How to

21 November 2016

How Extreme Cold Affects Your Eyes & Vision

As winter closes in and temperatures plummet, you have two choices; wrap up warm and brave the elements, or become a shut-in for 3 months of the year. Needless to say, those who are able tend to opt for the former, but many people are surprised to hear of the negative effect this could be having on their eyes.

So, what exactly does happen to your eyes when subjected to extreme cold? And how does this affect your vision and overall health?

Impaired Vision

It stands to reason that, if your eyes themselves are affected by the cold, you will notice an impact on your vision. Drastically low temperatures can cause the blood vessels in the eye to constrict, or in some cases the cornea itself may freeze. Both of these occurrences can be extremely painful and have a highly detrimental effect on your vision. Treatment may be as simple as waiting for your eyes to return to a more stable temperature, but sometimes medication is required to replace lost moisture.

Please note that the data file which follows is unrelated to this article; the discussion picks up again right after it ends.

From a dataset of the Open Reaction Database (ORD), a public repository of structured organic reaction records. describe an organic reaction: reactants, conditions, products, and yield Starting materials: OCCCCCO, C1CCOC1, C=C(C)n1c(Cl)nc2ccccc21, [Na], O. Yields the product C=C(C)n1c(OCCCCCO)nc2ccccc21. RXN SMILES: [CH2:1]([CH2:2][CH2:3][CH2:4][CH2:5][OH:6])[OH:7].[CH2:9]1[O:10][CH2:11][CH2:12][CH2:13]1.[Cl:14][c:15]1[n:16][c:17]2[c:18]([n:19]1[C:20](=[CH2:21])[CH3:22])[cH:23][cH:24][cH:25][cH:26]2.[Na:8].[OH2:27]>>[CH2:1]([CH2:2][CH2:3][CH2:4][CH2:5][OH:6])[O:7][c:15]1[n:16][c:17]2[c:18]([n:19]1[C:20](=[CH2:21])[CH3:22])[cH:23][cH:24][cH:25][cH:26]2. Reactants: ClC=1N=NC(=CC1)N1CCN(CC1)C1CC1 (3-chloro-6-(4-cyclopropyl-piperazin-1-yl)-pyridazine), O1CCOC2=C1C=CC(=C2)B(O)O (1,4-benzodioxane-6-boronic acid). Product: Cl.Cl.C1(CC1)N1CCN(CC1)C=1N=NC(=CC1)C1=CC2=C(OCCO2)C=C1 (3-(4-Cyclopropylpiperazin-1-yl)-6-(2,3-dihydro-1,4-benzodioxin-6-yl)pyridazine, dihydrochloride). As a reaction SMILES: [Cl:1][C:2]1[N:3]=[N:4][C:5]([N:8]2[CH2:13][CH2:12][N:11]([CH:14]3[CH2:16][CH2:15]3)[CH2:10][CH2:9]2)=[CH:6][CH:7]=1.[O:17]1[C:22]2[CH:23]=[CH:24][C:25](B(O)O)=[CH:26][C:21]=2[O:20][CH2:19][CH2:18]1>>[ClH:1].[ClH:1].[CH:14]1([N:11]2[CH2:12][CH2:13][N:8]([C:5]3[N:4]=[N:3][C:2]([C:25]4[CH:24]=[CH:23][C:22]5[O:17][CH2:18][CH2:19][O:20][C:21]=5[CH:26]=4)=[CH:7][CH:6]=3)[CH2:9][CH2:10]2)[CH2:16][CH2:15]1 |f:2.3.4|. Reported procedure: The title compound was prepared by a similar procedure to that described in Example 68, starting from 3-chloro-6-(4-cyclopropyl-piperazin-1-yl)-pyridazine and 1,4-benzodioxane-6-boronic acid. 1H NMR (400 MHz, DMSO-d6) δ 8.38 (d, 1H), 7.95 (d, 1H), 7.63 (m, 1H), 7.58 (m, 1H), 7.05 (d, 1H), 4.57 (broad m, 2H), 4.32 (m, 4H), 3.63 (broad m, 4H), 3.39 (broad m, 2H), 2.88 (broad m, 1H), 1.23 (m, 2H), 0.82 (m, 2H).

Pain & Inflammation

In addition to the threat of corneal freezing and restricted blood vessels, low temperatures and strong winds can also cause pain or discomfort in a number of ways. Dry eye is a severely uncomfortable condition related to such environments, caused by a combination of wind and low temperatures drawing moisture away from the eye. Many people also experience issues when partaking in winter sports such as skiing or snowboarding without proper eye protection, with the eyes becoming red, swollen and very painful. This can actually cause permanent damage, so a decent pair of protective goggles is crucial kit on the slopes.

Sunburn / Snow Blindness

Many people forget about the perils of UV radiation during winter, and this can end up being a massive mistake. While temperatures may be lower in winter, UV levels remain at a fairly consistent level all year round. In fact, due to the presence of snow and ice, which can reflect up to 80% of the sun’s rays, the level of UV radiation to which you are exposed during winter tends to be greater than during the summer months. Over-exposure of the eyes to UV radiation will actually cause the cornea to burn much like your skin would; this results in a condition known as photokeratitis, or snow blindness. While the condition is unlikely to result in complete blindness, it will negatively impact your vision to a dangerous extent, as well as causing a multitude of other symptoms including   pain, light sensitivity, swelling and headaches. Our advice? Invest in some decent eye protection before winter hits full-force.

Sam Bonson

Sam is an aspiring novelist with a passion for fantasy and crime thrillers. He is currently working as a content writer, journalist & editor in an attempt to expand his horizons.